This year I took up serious study of Traditional Western Herbalism as a student of the amazingly awesome Michigan herbalist Jim McDonald. I had dabbled in herbalism limited ways in the last few years when I took up foraging. But it wasn’t till this year that I really started to understand how the herbs work, how the body responds, and how energetic systems can aid us in the process of using herbs. I wanted to take some time today to express my growing interest in herbalism as an essential quality of my druid practice. I hope this post encourages others to also consider learning herbalism for their spiritual work, sustainable work, or both. It is highly rewarding, with direct, tangible benefits.
Druidry, Sustainability, and Herbalism: A Natural Relationship
I’ve been exploring the relationship of my druidic path to that of my herbal studies, and I’ve come up with a number of ways that they are highly compatible:
1. Speaking with the plants, seeking connection with the natural world on the physical and metaphysical levels. Since druidry is a deep path of nature spirituality, following the cycles of the seasons, listening the voices of the spirits of the land, it only makes sense that one kind of oak knowledge we would seek would be that of the plant kingdom. Herbalists speak in terms druids can understand and that aligns intimately with our tradition; when I open up herbals and I read about how we must listen to our “plant allies” and also work on an intuitive scale with the plants, I know that I’m reading something that can substantially deepen my practice and also improve my health.
2. One branch of druidry, that of Ovate studies, directly connects with plant knowledge, divination, and the healing arts. The realm of the Ovate within the druid tradition is often associated with plants, the natural sciences and healing with said plants (also, often, divination). I see all of these intersecting with the work of an herbalist–an herbalist must know the plants very well, must understand their lessons and their medicine. This means studying botany and ecology, being able to rightly identify herbs. But this also has an intuitive side to discern signs and accurately assess someone’s condition in order to select the correct herbs and doses to use. These kinds of intuitive practices can be enhanced by druidic practice, such as discursive meditation, observation of the natural world, and naturalistic studies in the bio-region where the druid resides. Likewise, the practice of herbalism directly enhances a druid’s understanding of the world…when I go out in a field or forest, I know the qualities of the herbs that can help heal. That’s a powerful tool, and one that the ancient druids certainly held. I honor my spiritual ancestors, and that ancient tradition, by learning the healing teachings of the plants as “oak knowledge” and “ovate knowledge.”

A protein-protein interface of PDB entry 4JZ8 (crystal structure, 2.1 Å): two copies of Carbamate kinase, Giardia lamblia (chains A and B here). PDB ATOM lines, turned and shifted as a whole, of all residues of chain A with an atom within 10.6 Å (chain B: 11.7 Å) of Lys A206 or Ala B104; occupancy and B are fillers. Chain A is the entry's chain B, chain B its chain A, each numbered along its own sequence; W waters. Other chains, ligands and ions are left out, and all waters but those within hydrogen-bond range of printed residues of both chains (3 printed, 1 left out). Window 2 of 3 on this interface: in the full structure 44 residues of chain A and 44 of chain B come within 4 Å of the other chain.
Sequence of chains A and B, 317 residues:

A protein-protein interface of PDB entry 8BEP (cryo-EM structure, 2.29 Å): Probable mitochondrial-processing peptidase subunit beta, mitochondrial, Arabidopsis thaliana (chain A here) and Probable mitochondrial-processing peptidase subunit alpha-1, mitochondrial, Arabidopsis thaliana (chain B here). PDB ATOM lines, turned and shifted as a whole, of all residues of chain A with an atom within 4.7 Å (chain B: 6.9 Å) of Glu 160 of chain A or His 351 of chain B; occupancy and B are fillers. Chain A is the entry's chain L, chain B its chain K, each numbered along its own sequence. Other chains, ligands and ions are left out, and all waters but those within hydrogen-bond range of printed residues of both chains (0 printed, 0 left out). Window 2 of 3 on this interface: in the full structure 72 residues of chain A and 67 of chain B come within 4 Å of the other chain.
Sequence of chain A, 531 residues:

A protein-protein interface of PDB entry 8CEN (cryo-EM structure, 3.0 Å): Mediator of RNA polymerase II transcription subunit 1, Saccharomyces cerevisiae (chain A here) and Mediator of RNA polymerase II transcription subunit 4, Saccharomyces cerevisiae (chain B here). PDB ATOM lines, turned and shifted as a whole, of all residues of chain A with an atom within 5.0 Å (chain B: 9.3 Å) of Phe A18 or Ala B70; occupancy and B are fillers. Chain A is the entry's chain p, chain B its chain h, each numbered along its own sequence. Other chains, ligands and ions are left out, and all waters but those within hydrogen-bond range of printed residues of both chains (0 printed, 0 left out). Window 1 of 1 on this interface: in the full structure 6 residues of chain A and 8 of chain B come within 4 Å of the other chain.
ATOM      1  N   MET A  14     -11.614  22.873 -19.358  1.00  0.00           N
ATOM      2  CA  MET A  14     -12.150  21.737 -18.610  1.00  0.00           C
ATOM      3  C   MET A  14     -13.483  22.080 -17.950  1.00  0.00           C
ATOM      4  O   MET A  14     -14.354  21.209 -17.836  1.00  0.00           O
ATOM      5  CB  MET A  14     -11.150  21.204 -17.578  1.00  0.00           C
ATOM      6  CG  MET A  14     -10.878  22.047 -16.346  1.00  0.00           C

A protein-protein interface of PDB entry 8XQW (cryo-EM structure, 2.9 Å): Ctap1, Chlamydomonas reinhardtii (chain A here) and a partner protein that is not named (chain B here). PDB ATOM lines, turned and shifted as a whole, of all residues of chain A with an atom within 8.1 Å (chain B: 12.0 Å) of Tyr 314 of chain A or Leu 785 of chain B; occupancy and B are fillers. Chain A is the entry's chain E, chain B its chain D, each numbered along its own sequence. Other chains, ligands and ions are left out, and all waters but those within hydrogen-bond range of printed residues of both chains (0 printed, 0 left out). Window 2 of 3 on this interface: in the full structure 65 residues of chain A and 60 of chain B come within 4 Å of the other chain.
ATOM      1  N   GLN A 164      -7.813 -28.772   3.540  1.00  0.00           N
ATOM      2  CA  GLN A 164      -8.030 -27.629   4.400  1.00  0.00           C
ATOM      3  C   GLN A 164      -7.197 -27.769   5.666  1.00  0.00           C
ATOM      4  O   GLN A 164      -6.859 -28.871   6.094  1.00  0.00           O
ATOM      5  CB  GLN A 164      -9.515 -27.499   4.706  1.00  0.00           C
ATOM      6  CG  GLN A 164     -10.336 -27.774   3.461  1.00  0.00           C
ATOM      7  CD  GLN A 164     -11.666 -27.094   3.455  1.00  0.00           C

3. The roots of druidry and herbalism are quite similar and work from similar frameworks. Herbalism is a folk tradition, passed on, adapted and fluid. Herbalists’ making of knowledge involves a combination of research from aging tomes, material directly passed down through teachers (orally, in the case of my own course), engagement in the natural world. Each herbalist has her or his own unique approach, and yet herbalism is a framework in which all herbalists interact. As #2 describes, herbalists also rely heavily on intuition and inner teachers and plant allies. I find the epistemology of herbalism (that is, their ways of making knowledge and of knowing) extremely compatible with my druid path, where knowledge is constructed and practices are based in similar epistemologies. That is, as a druid I read old texts and learn about the ancient druids and the revival druids, enjoy the myths and writings of those who came before. I adapt these teachings and the basic frameworks to my own practice. I learn from others, from correspondence courses and direct teachers, inner and outer. I learn as much from nature as I do from anywhere else…..sound similar? I think so!
4. There is magic in plants, and herbalists and druids both know it. Herbalists have developed ways of reaching the magic of plants, ways that benefit druids to learn. Tincture practices, practices of drying, dosing plants, and the like, can lead not only to greater health benefit for the druid and his/her family, friends, and community, but it can also lead to deeper magical practice. I think studying the herbal healing arts gives us new and powerful ways of interacting with the plants, ways that maybe aren’t as accessible within the druidic traditions and training. Likewise, practices rooted in druidic work (such as Greer’s Celtic Golden Dawn system) use spagyrics (or plant alchemy) to create extremely potent medicinal/magical tinctures. Combining these two systems gives one a huge advantage in understanding the magic of plants on many levels. I have found that the more one knows the plants….the better for so many reasons.